I continued to sit in 4th position as I watched the lead runner pulling away from us, but we had dropped the 5th place runner off my heels at this point. About halfway through the fairground trail, I felt like I was getting ready to make a pass, but continued to sit in and relaxed on the downhill. I knew we would be coming to the Oregon St. crossing and hitting a wide path where I could more easily make my pass with less effort. We dumped out at the road crossing and I saw my wife and kids there cheering me on!
Zillmar Park Trail Description – The Zillmar Park trail section had a mix of everything from across the course. It started with a climb up through a field on a wide path before hitting the woods. Once in the woods, we encountered some rocks, singletrack, tree roots, etc… with a couple of tight turns and short uphills. It finished off with some more exposed rock similiar to that of Regal Park and then some wide path out to the road crossing.
We hit the wide path heading up the field where I made my pass and put in a hard effort on the climb up through the field to the woods. I approached the hill, much like I would approach a hill on the bike — Get after it and get it over with.
I hate slogging up hill climbs as they mentally beat you up and I learned to attack hills and crest the top with physical and mental momentum. Momentum plays much less of a roll while on foot versus the bike, but I think there is a bit of mental momentum that is largely in play while on foot if you put the hammer down and get up the hill. You beat the hill instead of the hill beating you.
Once in the woods I came up on a few of the marathon runners who had started earlier in the morning. I also felt like my shoes were loosening up a little. I made quick work of the technical stuff, up a couple of the short hills and was out on the wider path with exposed rock when I realized my left shoe was actually untied.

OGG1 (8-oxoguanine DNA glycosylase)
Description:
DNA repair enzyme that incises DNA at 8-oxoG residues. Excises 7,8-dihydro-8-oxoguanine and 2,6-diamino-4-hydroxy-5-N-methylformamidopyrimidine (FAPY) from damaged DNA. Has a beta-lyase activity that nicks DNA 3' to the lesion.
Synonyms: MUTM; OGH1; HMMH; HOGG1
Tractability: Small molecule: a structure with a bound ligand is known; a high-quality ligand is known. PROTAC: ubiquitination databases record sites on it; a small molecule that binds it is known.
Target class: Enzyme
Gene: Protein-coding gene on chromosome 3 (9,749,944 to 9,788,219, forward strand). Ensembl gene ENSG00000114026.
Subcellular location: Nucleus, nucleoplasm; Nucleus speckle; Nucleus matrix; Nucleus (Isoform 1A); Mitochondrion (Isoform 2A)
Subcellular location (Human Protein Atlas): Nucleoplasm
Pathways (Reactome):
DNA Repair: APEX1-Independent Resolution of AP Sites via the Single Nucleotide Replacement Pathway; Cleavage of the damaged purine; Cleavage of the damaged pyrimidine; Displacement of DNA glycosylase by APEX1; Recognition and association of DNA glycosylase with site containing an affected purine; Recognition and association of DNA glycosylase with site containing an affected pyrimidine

I had no choice, but to stop and retie it. My right shoe felt looser, but it was still tied up with a tight knot so I chose not to mess with it. Just as I was finishing up… 2 of the 10k runners, that I had passed at the start of this section, came running by and I was now back in 4th position again.
I got back on the trail and worked my way down the wider path with some exposed rock that eventually turned into mowed grass before popping out at the trailhead and another road crossing. There was an aid station set up and my wife was also there with a water bottle and cheering me on. I stopped quickly to grab a shot of water and then got back at it.
Mindy Creek Trail Description – Mindy Creek was not as technical as all the exposed rock like in the Regal Park trail section, but it was composed of the steepest sections of trail on the entire course and it made you work. You really had to be careful to not let your feet get away from you in the downhills and the 3 uphill sections were steep. Although not as rocky as some of the other sections of trail that I can remember, it still had plenty of rocks and roots to keep you focused on your footing. It was probably my favorite or more fun section of trail on the course.
I went into Mindy Creek really fast and wanted to make up the time from having to stop and tie my shoes. I came up on the now 2nd and 3rd place runners as we came down the first section and they let me by quickly. The terrain here was very steep downhill, with a tight switch back and then a little dry creek crossing over some rocks with a steep uphill on the other side.